In the midst of Winter, I find there is, within me, an invincible Summer. (PS: Thanks Albert!)
December holds a special meaning to me: that coziness I am lucky enough to be able to experience in the warmth of our home, seasoned with the jingling of the festive decorations and the multicolored lights randomly scattered around our living room. The season alone has me feeling that I really am living the life I always longed for: a life of love, purpose and impact.
Not all Decembers were brightly colored, though. This time around last year found us combatting my Mom’s cancer return. A year before that, I was still trying to figure out the whereabouts of being a young toddler Mom while catching my breath. Another year back, I was on Maternity leave, shocked to realize (for the first time in my life) the societal stigma, inequality and impact the “Mommy Track” has had on mothers globally.
Ηow working mothers run the risk of missing out on growth opportunities on a daily basis, harshly judged by no other account than their roles. How mothers find it hard to stay within (or even enter) the Workforce judged by gaps in their CVs or perceived “lack of flexibility” in navigating the extremities of this pandemic. That realization resonated so hard within me, that I made a timid and honest movement out it:
- This very space (the Project Mamager Blog) where I get to write about Parenthood competencies, how transferable they are to the Workplace (and vice versa) and host interviews of working parents (Moms and Dads alike) where they openly share their experience.
- A Lean In Support Circle for Working Moms in Athens, Greece where exclusive learning material is carefully crafted and dispatched to all members during our Monthly sessions.
- A Monthly Memento of insights collectively created by Working Mothers of the Circle and openly shared so that the world of work (and beyond) gets acquainted with the reality, the complexities, and the dynamic of working Mothers.
- A Magazine curating forward-looking resources towards an inclusive, empathetic and growth-minded Workforce
Three years fast-forward to date, I am proud and humbled by the impact my voluntary work has had to spark the conversation about the underestimated potential of Working Mothers, how they are multi-competent knowledge workers and how, regardless of circumstance, Mothers are (by far) the best at getting things done.
That said, I am beyond ecstatic to welcome Mita Mallick aboard the How She Does It column. Mita has spent over 15 years as a storyteller, leading iconic brands like AVEENO, AVON Color Cosmetics, Chapstick, Vaseline, Suave and Dove. Throughout her career, she has fought hard to ensure people like her are included. Ensuring Black and Brown people were represented in campaigns. Ensuring products we created were for all skin tones. Ensuring brands were not reinforcing stereotypes. Mita believes that diversity of thought doesn’t happen without diversity of representation. And as she walks her talk, I warmly salute her.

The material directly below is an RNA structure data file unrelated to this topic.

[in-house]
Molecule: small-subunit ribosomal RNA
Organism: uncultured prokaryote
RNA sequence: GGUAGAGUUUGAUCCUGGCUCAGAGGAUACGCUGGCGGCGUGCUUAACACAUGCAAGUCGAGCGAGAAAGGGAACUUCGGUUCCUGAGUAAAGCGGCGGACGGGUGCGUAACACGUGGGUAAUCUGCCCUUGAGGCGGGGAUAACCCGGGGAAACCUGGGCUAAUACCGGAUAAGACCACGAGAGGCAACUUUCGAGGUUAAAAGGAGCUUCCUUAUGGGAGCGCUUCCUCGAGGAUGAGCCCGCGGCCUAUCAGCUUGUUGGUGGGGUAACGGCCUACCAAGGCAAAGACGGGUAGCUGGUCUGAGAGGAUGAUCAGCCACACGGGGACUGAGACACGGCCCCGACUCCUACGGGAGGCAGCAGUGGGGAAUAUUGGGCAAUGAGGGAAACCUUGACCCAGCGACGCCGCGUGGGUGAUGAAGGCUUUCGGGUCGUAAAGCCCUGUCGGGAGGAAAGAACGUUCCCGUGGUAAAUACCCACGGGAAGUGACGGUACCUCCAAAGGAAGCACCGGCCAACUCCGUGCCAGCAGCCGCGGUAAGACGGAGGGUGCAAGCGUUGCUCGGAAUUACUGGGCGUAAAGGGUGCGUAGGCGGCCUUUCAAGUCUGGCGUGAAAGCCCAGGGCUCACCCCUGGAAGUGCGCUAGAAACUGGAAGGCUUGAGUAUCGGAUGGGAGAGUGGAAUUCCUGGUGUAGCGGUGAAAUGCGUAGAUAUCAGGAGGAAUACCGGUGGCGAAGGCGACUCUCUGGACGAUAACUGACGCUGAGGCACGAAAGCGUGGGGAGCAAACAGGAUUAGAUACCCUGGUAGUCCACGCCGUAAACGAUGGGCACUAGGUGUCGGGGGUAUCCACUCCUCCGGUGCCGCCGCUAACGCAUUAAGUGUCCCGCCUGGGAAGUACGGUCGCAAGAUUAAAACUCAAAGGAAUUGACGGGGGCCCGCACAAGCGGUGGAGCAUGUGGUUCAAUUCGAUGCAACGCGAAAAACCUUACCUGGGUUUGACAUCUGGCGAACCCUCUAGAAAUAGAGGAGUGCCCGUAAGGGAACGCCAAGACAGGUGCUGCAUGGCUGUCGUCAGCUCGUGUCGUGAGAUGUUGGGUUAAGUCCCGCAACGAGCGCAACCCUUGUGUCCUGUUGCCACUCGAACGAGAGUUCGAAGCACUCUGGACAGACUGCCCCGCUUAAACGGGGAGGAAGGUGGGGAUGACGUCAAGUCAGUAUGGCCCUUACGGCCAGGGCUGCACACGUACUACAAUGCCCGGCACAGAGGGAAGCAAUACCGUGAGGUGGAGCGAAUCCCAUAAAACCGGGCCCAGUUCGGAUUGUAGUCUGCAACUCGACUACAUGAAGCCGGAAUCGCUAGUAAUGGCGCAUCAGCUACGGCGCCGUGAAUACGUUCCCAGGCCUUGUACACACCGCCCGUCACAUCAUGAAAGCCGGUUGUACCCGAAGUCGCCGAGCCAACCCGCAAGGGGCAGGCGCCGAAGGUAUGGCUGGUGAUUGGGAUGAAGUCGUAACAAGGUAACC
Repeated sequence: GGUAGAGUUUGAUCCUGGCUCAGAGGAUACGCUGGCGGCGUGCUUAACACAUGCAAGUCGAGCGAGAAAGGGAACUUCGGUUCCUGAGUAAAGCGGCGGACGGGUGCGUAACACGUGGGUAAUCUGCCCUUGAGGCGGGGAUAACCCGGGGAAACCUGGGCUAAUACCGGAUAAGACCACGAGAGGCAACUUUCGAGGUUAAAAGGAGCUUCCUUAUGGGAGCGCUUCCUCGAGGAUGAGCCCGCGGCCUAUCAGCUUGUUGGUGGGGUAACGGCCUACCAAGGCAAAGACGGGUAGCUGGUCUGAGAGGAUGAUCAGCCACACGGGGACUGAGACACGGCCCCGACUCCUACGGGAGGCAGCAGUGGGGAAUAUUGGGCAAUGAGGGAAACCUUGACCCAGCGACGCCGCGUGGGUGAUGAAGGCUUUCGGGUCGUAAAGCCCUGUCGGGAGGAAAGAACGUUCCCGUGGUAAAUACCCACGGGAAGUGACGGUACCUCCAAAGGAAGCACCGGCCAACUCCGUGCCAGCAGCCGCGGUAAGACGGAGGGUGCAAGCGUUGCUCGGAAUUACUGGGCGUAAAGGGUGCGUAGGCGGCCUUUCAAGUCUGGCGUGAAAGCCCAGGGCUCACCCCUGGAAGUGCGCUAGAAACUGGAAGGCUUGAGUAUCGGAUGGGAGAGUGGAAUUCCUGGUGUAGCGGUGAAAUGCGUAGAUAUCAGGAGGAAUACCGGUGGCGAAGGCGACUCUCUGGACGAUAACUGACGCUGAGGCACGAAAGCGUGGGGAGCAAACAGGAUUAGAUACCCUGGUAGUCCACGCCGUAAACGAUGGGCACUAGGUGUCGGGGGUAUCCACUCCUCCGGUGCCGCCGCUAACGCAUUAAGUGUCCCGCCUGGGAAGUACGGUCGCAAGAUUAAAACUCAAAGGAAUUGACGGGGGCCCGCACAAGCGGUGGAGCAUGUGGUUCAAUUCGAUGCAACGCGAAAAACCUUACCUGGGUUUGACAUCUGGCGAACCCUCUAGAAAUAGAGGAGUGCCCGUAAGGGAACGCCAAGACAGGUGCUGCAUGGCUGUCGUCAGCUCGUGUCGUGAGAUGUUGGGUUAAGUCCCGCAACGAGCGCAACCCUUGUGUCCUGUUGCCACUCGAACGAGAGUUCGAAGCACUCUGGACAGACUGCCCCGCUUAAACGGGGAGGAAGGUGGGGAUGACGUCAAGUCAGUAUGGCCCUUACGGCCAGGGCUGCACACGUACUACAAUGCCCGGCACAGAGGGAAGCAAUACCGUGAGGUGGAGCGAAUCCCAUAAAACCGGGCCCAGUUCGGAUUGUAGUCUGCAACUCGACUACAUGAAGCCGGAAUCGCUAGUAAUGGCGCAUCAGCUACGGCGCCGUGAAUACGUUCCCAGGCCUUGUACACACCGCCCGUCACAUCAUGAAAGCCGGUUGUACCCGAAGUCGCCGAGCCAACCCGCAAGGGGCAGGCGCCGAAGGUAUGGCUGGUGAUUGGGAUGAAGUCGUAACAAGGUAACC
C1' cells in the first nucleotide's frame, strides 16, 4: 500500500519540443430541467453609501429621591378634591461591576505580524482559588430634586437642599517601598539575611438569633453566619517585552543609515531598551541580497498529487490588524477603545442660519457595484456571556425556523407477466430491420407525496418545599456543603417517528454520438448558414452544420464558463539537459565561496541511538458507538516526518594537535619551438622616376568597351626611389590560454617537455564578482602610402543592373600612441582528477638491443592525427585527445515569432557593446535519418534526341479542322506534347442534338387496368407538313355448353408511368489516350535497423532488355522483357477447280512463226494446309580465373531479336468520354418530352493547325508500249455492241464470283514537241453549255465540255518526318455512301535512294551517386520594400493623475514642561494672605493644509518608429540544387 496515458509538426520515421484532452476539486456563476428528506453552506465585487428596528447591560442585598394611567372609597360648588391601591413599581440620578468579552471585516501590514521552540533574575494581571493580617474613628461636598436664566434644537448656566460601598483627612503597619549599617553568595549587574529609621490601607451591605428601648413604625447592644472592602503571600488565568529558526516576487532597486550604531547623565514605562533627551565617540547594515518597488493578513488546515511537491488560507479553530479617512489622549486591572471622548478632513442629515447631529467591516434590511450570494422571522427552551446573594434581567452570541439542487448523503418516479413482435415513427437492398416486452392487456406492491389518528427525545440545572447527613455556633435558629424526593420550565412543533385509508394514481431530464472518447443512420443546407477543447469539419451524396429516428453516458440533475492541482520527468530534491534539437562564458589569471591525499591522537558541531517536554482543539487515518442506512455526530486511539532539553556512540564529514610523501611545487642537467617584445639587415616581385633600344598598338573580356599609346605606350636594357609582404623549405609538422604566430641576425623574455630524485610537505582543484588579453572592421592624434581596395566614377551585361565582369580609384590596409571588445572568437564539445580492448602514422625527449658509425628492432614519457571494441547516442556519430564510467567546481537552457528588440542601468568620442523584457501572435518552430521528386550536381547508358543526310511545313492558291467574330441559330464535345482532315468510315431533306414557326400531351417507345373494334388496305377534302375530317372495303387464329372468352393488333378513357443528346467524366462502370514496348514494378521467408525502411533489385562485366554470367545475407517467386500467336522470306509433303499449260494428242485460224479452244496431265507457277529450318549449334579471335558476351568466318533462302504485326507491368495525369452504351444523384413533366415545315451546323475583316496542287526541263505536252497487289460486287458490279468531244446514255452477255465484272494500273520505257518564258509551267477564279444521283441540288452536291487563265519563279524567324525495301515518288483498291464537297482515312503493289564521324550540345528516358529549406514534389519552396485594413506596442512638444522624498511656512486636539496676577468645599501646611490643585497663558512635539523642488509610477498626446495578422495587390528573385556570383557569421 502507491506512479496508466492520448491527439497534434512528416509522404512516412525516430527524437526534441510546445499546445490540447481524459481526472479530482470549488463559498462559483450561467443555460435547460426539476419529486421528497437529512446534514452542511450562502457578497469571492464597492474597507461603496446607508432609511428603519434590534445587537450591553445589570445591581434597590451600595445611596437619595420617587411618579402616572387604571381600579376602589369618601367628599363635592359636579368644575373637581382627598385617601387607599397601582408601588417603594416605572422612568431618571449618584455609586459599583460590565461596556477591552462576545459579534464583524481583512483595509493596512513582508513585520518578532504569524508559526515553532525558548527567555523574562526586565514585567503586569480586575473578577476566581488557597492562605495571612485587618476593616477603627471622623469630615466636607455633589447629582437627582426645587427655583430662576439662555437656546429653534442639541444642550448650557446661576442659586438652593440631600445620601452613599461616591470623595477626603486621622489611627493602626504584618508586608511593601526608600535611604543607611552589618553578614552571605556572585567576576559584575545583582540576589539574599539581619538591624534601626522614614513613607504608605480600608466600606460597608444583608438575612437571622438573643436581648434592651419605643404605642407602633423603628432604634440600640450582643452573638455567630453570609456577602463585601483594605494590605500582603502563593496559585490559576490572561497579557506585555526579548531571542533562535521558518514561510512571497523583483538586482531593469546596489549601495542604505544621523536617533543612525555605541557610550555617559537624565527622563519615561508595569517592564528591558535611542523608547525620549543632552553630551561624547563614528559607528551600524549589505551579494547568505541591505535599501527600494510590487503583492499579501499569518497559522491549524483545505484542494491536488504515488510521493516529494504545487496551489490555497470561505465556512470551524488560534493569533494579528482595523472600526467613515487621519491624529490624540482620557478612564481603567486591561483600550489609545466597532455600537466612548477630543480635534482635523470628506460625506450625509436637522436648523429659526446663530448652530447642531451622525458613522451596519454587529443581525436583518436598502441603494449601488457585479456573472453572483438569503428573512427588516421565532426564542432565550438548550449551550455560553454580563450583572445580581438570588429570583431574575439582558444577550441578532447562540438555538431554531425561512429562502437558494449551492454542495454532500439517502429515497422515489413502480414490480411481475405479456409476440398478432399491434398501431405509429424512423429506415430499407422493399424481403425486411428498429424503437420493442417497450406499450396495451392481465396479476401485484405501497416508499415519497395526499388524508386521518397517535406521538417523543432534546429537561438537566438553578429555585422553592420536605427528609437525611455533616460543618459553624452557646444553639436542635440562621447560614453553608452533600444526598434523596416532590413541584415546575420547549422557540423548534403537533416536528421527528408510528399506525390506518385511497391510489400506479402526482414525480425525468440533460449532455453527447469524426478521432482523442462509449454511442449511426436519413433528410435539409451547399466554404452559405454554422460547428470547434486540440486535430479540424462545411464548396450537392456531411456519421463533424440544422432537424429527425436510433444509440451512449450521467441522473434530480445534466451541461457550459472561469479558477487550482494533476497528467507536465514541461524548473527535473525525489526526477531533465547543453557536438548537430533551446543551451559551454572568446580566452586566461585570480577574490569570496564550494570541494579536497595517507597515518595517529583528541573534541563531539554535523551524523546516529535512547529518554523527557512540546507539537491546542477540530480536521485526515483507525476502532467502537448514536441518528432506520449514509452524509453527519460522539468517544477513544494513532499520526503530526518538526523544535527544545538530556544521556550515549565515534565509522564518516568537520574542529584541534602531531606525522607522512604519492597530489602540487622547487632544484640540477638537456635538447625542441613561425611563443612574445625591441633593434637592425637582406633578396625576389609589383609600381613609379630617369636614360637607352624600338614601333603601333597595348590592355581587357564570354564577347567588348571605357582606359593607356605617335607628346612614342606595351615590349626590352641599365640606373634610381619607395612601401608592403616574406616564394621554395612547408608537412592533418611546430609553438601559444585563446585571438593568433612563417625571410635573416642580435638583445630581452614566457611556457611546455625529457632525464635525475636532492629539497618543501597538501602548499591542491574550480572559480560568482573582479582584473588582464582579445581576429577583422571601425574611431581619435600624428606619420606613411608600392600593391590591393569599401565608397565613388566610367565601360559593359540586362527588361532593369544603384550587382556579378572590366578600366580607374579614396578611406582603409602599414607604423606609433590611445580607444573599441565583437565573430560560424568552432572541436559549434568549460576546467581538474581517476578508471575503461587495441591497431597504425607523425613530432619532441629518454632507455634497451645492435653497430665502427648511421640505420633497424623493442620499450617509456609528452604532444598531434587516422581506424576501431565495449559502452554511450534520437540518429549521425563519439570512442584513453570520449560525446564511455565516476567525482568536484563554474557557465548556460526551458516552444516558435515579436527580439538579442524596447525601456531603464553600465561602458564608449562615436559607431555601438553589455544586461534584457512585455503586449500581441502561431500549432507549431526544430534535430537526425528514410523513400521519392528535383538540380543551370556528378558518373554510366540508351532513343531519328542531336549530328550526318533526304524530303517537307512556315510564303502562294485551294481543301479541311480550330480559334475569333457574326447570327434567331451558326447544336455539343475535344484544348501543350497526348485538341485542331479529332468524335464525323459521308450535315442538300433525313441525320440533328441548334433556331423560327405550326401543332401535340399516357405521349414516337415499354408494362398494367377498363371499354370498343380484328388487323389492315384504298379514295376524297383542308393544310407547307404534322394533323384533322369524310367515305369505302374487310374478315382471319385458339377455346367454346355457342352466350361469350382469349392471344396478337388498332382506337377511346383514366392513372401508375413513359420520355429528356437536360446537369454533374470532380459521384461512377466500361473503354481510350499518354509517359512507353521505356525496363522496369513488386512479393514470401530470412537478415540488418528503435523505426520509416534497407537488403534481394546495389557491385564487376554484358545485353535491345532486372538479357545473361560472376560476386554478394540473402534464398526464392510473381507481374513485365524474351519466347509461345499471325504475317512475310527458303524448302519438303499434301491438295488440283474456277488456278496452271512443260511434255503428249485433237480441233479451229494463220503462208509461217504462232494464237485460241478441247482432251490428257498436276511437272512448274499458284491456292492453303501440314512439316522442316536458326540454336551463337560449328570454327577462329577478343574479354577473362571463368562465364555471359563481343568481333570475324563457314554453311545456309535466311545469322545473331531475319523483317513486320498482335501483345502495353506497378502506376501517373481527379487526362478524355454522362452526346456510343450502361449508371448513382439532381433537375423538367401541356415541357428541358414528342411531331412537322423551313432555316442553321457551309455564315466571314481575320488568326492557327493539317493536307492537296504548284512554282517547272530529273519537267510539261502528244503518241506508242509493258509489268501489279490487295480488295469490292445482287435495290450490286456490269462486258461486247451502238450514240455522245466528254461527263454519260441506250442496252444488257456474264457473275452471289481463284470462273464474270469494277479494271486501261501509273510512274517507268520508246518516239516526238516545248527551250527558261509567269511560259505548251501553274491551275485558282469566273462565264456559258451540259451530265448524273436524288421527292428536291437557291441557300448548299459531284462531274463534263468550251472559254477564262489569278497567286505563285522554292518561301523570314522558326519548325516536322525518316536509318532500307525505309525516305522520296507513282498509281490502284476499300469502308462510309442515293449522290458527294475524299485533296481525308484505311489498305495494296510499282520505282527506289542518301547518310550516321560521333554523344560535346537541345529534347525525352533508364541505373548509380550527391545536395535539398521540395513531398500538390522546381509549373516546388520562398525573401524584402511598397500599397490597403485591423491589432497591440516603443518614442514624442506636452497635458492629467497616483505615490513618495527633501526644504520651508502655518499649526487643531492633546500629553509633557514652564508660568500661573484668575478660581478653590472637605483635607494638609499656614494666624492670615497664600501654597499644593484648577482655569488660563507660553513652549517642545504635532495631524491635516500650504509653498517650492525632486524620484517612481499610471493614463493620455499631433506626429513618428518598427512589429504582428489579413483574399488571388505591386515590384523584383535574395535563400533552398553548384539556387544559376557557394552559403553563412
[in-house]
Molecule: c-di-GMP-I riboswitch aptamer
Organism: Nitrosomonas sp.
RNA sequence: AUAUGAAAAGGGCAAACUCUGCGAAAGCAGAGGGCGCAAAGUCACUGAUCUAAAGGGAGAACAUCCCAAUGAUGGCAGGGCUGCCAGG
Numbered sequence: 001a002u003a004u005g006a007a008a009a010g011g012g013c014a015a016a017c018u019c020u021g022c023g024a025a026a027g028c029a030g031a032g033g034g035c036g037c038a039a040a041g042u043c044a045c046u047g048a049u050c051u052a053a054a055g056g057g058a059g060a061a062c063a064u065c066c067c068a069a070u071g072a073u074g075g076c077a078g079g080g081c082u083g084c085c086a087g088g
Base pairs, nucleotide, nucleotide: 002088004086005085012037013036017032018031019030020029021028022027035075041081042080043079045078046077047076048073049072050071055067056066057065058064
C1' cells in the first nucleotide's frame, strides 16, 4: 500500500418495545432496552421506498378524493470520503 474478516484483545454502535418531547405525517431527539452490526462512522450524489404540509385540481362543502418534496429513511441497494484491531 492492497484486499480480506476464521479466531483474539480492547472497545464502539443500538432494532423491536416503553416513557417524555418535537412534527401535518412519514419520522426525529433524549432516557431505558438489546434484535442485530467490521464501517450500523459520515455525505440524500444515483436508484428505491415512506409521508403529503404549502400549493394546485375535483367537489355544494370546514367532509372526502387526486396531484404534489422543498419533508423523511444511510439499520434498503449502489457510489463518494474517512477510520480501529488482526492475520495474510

Tell us a bit about yourself.
I am a passionate storyteller focused on multicultural marketing. I am a Diversity, Equity and Inclusion Executive. Most importantly, I am Mom to Jay who is 8 and Priya who is 6. My husband and I have been living in Jersey City, NJ, U.S. with our two kids, doing the best we can during the last 17 months of this pandemic.
Stemming from your personal experience, what is the toughest part of being a Mom, and how do you manage it?
One of the toughest parts of being a working mom has been former bosses who have put me on “the Mommy track.” I once was up for a big promotion, and the role required some travel. My former boss said to me: “You have two young kids at home. Who will watch them? You can’t take that role.” He took my name off the list for the promotion opportunity. I wish I had said to him: “Who gave you permission to slow down my career?”
I get tired of being asked the question how I do it all- because my husband never gets asked that question. And I wish he would. I want to be a great mom and a great leader. We don’t question when fathers want to do this. So why do we have different standards for what we thinking working mothers can achieve versus working fathers?
Who is (are) your go-to person(s) when you need support as a Mother? What type of support are you mostly in need of?
I go to my own mom who knows everything for any and all questions. She knows how to make a meal with a mostly empty fridge. She can diagnose a skin rash over FaceTime, discipline my kids when they need a stern lecture, and she knows exactly what clothes they will need for next Spring. I am in awe of my mom’s knowledge on even the most random subjects and her unconditional love and unwavering support of me and my family.
What’s the No1 Skill (or Ability, or Knowledge) you have found handy in your role as a Mom?
Now as a mom, I am so much more efficient with my time. I have to be! I don’t have hours to develop a PowerPoint deck for work or stress over how to craft a perfect email for work. Sometimes done is better than perfect. Being a mom has helped me focus on the output at work and what the key deliverables are instead of laboring for hours over inputs and second guessing myself.
What advice do you have for a new Mom?
Please don’t forget to be kind to yourself. Show yourself the same grace and kindness you would show to others in your life.